History doesn’t stop, however. Over the nineteenth and twentieth centuries, the main site for the ambiguous experience of the sublime has gradually shifted from nature to technology. Our current period is viewed as the age of secularization. God is retreating from nature and nature is gradually becoming ‘disenchanted’ (entzaubert ) in the process. Nature no longer implants in us, as was the case in Longinus’s time, “an unconquerable passion for all that is great and for all that is more divine than ourselves,” but invites technical action and control. Divine rule has become the work of man. The power of divine nature has been transferred to the power of human technology. In a sense, the sublime now returns to what it was in Longinus’s work: a form of human technè. However, these days it no longer falls into the category of the alpha technologies, such as rhetoric, but rather, we find ourselves on the brink of the age of sublime beta technologies. Modern man is less and less willing to be overpowered by nature; instead, he vigorously takes technological command of nature.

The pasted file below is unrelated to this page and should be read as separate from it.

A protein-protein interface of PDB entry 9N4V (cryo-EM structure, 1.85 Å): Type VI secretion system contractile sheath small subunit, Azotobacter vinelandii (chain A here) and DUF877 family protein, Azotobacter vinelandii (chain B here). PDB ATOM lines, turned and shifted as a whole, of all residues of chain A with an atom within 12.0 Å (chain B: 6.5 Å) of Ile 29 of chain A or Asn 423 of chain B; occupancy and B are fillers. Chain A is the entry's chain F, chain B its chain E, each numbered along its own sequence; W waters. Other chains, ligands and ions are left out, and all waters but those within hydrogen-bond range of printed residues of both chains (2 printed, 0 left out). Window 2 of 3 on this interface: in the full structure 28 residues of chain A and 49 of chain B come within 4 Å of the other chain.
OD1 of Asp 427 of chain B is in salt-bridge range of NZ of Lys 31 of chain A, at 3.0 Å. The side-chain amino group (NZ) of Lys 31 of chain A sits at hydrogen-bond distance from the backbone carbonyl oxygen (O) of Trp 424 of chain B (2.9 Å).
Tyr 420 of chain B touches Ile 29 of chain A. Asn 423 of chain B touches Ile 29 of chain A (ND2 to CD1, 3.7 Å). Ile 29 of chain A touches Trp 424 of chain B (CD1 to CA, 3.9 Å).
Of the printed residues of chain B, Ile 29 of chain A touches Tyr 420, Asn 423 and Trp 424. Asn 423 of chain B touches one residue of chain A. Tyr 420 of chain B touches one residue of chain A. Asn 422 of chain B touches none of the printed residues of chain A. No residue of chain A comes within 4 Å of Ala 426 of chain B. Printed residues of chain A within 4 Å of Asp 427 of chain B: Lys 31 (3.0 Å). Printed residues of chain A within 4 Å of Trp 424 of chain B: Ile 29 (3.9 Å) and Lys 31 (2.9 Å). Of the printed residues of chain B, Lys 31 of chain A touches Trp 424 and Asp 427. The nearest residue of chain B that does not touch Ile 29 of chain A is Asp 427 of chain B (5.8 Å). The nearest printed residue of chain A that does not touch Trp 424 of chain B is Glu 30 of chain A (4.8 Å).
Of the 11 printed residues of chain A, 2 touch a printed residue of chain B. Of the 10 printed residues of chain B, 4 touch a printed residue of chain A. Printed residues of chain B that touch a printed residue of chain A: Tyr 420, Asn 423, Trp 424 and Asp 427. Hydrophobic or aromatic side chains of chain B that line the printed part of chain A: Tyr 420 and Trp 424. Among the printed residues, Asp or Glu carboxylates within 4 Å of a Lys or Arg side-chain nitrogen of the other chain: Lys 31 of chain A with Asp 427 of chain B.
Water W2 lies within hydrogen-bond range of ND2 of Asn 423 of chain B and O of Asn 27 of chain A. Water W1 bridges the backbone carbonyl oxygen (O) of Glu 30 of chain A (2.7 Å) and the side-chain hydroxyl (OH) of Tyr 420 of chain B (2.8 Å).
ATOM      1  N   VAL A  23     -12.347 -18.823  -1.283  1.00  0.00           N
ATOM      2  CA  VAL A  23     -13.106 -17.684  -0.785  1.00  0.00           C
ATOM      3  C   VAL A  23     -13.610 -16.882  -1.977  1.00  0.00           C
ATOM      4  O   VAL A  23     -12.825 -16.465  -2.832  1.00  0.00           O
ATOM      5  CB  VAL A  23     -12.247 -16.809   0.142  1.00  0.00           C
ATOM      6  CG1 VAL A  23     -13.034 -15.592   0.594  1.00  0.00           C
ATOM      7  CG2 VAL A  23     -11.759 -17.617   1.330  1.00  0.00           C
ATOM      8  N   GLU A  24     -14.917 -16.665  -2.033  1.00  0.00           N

Today the human impact on our planet can hardly be underestimated. Climate change, population explosion, genetic manipulation, digital networks, plastics islands floating in the oceans. Untouched old nature is almost nowhere to be found. “We were here”, is written all over. We are living in a time of rainbow tulips, palm-shaped islands, hurricane control and engineered microbes. An age in which the ‘made’ and the ‘born’ are fusing. (Van Van Mensvoort)
As David Nye has documented in great detail in his book, American Technological Sublime (1994), modern Americans initially embraced the technological sublime with as much enthusiasm as they had embraced the natural sublime. The admiration of the natural sublime, as it might be experienced in the Grand Canyon, was replaced by the sublime of the factory, the sublime of the skyscraper and the metropolis, the sublime of aviation and auto-mobility, and the sublime of war machinery. Talking about the electrical sublime he claims that
the electrified landscape’s meaning lays precisely in the fact that it seemed to go beyond any known codification, becoming unutterable and ungraspable in its extent and complexity. [..] The city as a whole seemed a jumble of layers, angles, and impossible proportions; it had become a vibrating, indeterminate text that tantalized the eyes and yielded to no definitive reading. (Nye 1994, 196)